Brookfield Property Partners has bought a slate of properties from New York REIT for $31.5 million, a sale first announced by New York REIT March 1. The properties are 350 Bleecker Street and 367-387 Bleecker Street in Manhattan, according to a New York REIT press release.
The company plans a retail- and arts-based revitalization of the area, including bringing in e-commerce companies in search of brick-and-mortar operations, according to a report from the Wall Street Journal, which the company confirmed to Retail Dive in an email.
Brookfield last month also agreed to buy fellow mall developer GGP for $9.25 billion in cash.
As many news outlets remain preoccupied with a "retail apocalypse," Brookfield is steadily building up its portfolio with a host of retail-oriented properties premised on the market's strengths, including specialty stores and e-commerce.
"Brookfield is quickly emerging as one of the smartest and most strategic players in the specialty retail real estate sector," retail real estate analyst Nick Egelanian, president of retail development consultants SiteWorks International, told Retail Dive in an email. "The company has made it absolutely clear that it is bullish on the long term potential for high-end specialty retail in the United States, and this represents a very sound strategy given that consumers like to visit stores and have 'experiences' when spending discretionary income and time."
Brookfield was already deeply involved in this side of the retail real estate industry, he said, but recently doubled down with its acquisition of OliverMcMillan and GGP. The real estate company in February announced the purchase of national mixed-use developer OliverMcMillan, which acquires, designs, develops, manages and leases mixed-use and stand-alone real estate properties in major metropolitan growth markets across the United States and Canada, for an undisclosed amount.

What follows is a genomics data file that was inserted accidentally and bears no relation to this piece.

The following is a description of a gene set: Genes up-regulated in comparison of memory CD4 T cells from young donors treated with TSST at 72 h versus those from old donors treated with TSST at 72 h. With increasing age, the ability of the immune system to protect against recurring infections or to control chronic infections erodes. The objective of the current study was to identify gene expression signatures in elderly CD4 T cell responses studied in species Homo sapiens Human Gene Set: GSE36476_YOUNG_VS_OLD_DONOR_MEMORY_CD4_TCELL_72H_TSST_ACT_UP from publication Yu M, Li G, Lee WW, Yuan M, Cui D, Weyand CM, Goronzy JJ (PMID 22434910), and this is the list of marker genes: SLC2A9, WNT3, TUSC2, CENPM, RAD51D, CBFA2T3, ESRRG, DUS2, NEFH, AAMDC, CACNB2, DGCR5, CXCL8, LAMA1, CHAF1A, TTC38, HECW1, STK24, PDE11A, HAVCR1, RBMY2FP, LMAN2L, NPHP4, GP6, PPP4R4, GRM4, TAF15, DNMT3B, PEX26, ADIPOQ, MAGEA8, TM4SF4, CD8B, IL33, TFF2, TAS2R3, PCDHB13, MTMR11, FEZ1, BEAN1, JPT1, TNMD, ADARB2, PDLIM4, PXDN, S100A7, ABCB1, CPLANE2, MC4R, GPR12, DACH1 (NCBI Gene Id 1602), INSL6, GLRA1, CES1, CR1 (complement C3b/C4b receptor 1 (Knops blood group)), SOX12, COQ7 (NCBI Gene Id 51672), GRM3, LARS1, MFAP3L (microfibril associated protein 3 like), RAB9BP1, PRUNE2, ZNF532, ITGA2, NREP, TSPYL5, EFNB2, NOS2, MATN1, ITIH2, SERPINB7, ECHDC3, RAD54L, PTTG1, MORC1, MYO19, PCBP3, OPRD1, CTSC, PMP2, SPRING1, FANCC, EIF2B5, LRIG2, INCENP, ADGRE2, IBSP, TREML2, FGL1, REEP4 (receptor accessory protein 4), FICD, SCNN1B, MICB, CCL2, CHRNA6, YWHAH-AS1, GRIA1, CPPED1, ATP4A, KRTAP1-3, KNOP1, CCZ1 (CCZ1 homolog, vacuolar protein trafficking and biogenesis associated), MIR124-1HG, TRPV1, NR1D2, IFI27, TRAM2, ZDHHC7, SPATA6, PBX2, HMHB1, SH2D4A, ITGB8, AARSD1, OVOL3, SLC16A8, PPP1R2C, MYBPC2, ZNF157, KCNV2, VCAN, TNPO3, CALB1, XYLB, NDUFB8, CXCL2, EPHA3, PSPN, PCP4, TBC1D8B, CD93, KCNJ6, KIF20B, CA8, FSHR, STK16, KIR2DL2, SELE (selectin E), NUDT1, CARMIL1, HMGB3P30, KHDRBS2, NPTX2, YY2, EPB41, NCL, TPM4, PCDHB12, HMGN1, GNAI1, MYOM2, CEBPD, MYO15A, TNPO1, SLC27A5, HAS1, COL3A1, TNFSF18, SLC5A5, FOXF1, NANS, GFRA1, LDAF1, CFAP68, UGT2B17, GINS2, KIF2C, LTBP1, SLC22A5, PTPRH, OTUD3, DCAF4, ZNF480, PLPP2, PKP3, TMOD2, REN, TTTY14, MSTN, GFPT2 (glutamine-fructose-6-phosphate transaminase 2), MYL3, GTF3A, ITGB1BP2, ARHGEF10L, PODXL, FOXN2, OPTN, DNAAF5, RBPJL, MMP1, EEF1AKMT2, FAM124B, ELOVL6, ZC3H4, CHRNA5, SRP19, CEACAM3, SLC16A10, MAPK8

When it comes to the property in Greenwich Village, once a bohemian neighborhood that remains popular with tourists, Brookfield’s plans to establish an urban retail incubator reflect a savvy approach to seize opportunity in the turbulent retail market.
"Buying well located street retail space in New York City will allow Brookfield to create deep and meaningful relationships with many emerging retailers, who often gravitate to well established and emerging streets in large sophisticated markets in New York before experimenting in smaller markets," Egelanian noted. "By establishing an 'incubation' strategy, Brookfield demonstrates not only that it understands the need to establish relationships with new and emerging brands, but also that it can create outsized long term value by feeding successful retailers into its more diverse holdings throughout the United States. I would love to see more Specialty Retail landlords making long term investments in the business, as Brookfield clearly understands."